Heterotopic bone (HO), a rare association with total hip arthroplasty (THA), has recently been shown to be more of a problem with resurfacing hip arthroplasty (RHA). It has been speculated to be the result of greater soft tissue dissection required for this procedure. HO most commonly develops in males and patients with bilateral disease. To better understand if this problem does occur in RHA, groups of patients with RHA on one side and conventional THA on the other were evaluated. We retrospectively identified 45 patients that had RHA on one side and conventional cemented THA on the other. Follow-up has been up to 25 years. HO was graded at every clinical visit using the Brooker Classification. In the RHA group, there were 32 hips without evidence of HO, ten with grade 1, and three with grades 2 or 3. In the THA group, there were 36 hips without any HO, eight with grade 1, and one with grade 2. There was no statistical difference between either types of hip arthroplasty in HO formation overall or in the development of more severe grades. Motion was not significantly affected with the more severe grades. Our data obtained from a bilateral patient model suggests that RHA does not predispose to a greater development of HO. In doing a RHA, one should be aware that there might be an increased likelihood of HO in males with bilateral disease.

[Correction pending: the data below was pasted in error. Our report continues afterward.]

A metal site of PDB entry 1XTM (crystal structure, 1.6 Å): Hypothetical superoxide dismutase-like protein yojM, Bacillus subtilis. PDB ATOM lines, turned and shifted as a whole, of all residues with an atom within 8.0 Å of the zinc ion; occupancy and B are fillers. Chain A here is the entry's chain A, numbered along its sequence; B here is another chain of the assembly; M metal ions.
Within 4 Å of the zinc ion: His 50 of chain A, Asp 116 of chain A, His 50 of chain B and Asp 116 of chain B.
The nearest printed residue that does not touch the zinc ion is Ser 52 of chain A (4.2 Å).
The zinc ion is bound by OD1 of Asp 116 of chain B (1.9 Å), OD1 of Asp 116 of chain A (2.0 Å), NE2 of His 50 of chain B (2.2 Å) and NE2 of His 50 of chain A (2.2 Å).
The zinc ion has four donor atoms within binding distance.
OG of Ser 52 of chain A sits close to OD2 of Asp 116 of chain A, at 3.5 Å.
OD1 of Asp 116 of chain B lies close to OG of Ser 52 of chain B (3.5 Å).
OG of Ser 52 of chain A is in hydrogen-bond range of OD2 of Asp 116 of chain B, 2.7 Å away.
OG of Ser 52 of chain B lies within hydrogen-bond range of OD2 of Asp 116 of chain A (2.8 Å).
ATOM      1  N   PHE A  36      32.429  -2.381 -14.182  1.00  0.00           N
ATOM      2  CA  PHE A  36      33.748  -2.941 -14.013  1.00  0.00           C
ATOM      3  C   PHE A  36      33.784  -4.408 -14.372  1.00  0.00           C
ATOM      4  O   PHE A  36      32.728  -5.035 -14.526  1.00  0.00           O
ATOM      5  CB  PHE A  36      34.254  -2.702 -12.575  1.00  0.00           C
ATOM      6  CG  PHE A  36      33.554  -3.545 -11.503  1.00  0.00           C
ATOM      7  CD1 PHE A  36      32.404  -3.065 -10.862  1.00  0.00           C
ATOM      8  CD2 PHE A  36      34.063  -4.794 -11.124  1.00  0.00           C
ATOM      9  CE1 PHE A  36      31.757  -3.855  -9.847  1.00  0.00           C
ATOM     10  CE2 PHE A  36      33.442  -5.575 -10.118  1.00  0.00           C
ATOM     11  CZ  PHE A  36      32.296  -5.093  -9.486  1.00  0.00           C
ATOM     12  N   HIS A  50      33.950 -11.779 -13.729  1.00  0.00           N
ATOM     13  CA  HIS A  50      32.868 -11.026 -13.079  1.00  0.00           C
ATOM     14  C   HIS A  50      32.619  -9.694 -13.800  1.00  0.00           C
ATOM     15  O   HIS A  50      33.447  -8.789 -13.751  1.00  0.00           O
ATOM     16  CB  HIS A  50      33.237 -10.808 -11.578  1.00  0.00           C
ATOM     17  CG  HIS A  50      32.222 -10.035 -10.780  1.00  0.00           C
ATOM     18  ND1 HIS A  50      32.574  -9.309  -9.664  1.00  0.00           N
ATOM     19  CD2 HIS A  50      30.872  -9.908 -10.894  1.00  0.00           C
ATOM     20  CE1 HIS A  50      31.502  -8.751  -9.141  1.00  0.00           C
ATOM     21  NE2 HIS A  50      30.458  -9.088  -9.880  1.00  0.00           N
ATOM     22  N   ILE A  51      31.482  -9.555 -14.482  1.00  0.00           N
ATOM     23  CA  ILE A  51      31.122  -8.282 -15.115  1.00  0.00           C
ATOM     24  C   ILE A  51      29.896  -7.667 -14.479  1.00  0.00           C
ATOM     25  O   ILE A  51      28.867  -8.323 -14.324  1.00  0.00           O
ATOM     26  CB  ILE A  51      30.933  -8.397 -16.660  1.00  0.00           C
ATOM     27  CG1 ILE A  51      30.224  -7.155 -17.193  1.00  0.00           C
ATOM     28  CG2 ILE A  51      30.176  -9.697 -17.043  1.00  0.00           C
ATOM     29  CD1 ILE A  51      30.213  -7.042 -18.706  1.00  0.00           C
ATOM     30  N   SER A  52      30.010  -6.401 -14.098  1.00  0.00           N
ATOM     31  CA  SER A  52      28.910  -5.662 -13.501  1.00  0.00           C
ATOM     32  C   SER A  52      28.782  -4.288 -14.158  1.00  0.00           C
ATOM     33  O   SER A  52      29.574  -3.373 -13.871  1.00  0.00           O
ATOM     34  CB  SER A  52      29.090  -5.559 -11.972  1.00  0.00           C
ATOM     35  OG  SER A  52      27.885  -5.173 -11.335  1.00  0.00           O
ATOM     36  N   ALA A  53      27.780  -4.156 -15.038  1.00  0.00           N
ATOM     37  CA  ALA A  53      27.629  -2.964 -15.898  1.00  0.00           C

About the HSS Journal
HSS Journal, an academic peer-reviewed journal, is published twice a year, February and September, and features articles by internal faculty and HSS alumni that present current research and clinical work in the field of musculoskeletal medicine performed at HSS, including research articles, surgical procedures, and case reports.